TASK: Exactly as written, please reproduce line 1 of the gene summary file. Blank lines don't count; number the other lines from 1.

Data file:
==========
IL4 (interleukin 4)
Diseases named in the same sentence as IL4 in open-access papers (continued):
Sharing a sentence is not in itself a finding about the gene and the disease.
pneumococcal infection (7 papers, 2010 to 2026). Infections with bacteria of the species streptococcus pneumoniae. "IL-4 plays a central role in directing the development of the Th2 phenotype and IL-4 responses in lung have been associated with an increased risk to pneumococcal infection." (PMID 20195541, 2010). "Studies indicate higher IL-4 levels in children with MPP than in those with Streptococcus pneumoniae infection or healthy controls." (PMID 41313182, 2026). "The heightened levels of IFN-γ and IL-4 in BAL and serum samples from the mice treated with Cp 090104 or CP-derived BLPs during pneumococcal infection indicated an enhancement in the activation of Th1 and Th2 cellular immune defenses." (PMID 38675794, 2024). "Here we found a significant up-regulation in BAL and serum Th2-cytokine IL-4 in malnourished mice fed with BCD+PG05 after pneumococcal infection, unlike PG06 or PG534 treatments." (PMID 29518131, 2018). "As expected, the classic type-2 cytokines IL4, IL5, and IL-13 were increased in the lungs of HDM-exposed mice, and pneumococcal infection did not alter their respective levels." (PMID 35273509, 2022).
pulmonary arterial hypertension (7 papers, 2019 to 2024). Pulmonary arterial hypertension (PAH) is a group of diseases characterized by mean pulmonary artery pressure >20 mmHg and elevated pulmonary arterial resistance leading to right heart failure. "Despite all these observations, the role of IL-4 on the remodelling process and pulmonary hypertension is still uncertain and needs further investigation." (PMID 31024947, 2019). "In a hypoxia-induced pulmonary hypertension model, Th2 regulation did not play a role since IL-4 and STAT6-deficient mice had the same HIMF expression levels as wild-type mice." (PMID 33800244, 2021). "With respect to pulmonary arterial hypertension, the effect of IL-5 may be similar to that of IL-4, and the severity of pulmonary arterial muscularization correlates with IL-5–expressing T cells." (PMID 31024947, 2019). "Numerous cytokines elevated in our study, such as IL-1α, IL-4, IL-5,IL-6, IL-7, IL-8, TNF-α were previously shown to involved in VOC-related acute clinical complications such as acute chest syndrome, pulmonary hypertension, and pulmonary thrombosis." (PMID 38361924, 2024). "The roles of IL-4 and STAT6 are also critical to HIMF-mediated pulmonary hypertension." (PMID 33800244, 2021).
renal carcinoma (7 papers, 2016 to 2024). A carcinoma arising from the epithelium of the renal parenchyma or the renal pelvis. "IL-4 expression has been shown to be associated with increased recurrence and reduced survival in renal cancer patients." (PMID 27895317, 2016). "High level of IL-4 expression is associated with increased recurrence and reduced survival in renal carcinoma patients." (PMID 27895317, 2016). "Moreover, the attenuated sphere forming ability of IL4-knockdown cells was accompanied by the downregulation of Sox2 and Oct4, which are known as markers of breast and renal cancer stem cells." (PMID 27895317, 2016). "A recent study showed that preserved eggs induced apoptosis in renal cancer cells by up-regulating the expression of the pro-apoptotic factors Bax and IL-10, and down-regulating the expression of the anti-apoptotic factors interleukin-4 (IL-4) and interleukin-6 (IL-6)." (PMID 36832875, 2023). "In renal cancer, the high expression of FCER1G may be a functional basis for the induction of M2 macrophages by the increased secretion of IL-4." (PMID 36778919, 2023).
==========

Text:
IL4 (interleukin 4)